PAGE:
Falkenjagd Titanium Shows New Teleon 650B Hardtail



Falkenjagd Titanium out of Germany just sent over pics and words on their all-new Teleon 650B titanium hardtail.

They claim it’s the first (or at least one of the first) ti mountain bikes with specific 650B Geometry. Beyond that, they’ve given it an impressive list of modern standards. The frame is 6/4 3/2.5 titanium with hydroformed tubes all around – Toptube and seattube are cone-shaped, the downtube is tapered from square to ovalized at the bottombracket. The main triangle is triple butted and the rear end is double butted with 6/4 dropouts. All this adds up to a claim of being the stiffest ti hardtail on the market.

It’s built around the Syntace X-12 dropouts, post mount 160mm rear-brake, CNC-machined inset 44 headtube, a PF92 bottom bracket

They’ve brought along a mostly German party, too. Only the chocolate cake is missing: Shimano XTR drivetrain, BrakeForceOne hydraulic disc brakes, Tune Prince & Princess wheelset, Schwalbe 650B Racing Ralph tires, Reset headset and new Magura 650B Durin fork with 15mm axle and 1.5 tapered steerer.

Complete bike will be around €5,500 EUR and weighs just 9.5kg (21lbs) as shown.





15 thoughts on “Falkenjagd Titanium Shows New Teleon 650B Hardtail

  1. Wow, nice! Entirely 6/4 tubing too, that’s is something you don’t see that often anymore. I remember reading about a few 6/4 ti road frames from 10+ years ago, but not seen any in mtb form. That stem/bar combo looks pretty great too.

  2. Hydroformed 6/4… seems impossible to me. The 6/4 tubes are always made from 6/4 sheets of titanium, welded all along to have a “tube” form. I believe it’s a 3/2.5 with some 6/4 parts, like BB, headtube, etc.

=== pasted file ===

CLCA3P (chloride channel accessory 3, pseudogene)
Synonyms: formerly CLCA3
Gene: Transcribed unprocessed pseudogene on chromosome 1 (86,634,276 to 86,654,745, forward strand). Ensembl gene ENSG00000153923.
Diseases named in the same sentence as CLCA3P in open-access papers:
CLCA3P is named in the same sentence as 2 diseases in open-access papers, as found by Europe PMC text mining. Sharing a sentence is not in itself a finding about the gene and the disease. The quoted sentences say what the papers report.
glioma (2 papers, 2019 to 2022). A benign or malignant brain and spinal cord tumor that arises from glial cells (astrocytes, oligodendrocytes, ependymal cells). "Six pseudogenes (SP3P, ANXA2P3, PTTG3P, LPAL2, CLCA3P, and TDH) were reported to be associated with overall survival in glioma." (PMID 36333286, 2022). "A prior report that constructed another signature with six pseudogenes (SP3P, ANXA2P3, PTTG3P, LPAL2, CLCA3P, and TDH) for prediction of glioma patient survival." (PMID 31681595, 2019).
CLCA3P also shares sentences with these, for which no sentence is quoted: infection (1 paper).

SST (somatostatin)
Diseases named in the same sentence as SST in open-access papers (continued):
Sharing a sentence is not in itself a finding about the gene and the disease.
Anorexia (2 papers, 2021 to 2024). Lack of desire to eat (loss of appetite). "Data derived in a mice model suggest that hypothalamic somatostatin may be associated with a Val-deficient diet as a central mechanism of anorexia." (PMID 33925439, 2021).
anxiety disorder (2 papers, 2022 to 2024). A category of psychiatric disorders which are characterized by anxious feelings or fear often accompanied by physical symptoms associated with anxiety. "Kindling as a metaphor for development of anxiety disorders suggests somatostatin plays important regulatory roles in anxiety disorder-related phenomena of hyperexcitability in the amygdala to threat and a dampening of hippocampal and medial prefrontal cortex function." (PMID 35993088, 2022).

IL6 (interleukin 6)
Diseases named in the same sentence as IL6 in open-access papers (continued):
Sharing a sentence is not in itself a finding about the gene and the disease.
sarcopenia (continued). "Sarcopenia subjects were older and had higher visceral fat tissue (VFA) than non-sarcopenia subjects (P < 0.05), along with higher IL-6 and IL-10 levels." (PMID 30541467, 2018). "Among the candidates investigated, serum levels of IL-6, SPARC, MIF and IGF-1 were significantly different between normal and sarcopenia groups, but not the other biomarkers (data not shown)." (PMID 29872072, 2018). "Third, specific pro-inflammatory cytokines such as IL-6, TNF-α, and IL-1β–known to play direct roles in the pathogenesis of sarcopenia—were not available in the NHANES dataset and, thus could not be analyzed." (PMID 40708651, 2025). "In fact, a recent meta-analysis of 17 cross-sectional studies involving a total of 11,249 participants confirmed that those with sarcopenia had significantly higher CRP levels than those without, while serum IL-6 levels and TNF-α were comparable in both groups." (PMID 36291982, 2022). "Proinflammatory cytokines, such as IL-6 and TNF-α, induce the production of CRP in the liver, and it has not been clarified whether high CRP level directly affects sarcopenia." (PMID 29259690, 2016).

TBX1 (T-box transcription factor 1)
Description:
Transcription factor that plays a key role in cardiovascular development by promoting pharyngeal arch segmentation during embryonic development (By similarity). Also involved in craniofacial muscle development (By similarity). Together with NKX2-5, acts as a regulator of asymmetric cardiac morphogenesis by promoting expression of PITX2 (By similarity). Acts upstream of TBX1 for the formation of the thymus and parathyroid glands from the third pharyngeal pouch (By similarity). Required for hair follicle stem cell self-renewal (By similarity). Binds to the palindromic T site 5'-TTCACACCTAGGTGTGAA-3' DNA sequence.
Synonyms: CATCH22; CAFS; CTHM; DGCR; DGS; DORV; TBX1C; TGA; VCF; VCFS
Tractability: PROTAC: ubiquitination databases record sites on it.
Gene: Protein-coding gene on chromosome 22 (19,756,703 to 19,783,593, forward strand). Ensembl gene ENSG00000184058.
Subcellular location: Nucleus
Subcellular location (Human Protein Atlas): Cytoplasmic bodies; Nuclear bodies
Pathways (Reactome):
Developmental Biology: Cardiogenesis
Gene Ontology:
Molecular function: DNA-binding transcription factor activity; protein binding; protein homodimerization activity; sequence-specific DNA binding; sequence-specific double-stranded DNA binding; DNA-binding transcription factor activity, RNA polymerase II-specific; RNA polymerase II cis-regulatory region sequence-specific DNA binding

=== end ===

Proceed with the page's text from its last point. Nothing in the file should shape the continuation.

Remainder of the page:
3. Awesome! And very cool parts. I love this bike. Is there a meaning behind the brand name Falkenjagd or is it just a surname?

  4. Titanium 6/4, hydroforming, triple butted -> all this technology for a 1770g frame. It’s not interesting !!!

  5. Stiffness counts more, believe me. I think, nowadays nobody rides titanium bikes because of its weight. Cheers from the island!

  6. “All this adds up to a claim of being the stiffest ti hardtail on the market.”

    I guess I’m confused, but this seems like an oxymoron to me. Isn’t the purpose of titanium to have a steel-like ride at a carbon-like weight? I ride a Ti 29er and that is the exact reason. If I wanted a stiff / rigid bike I would go with an Air 9 Carbon or Alma Carbon. I chose Ti in order to be afforded the weight of riding a hardtail with added compliance for comfort.


  7. One characteristic doesn`t necessarily exclude the other: you can engineer the mainframe very stiff whilst the rear triangle provides damping. For that purpose titanium can be the favoured material.

  8. @Matt M

    I think in this case they mean stiffness as in lateral stiffness. Frame is still likely designed to maintain vertical compliance like most Ti bikes. Lateral stiffness is always a good thing in my book, unless you only ride in straight lines and don’t pedal very hard.

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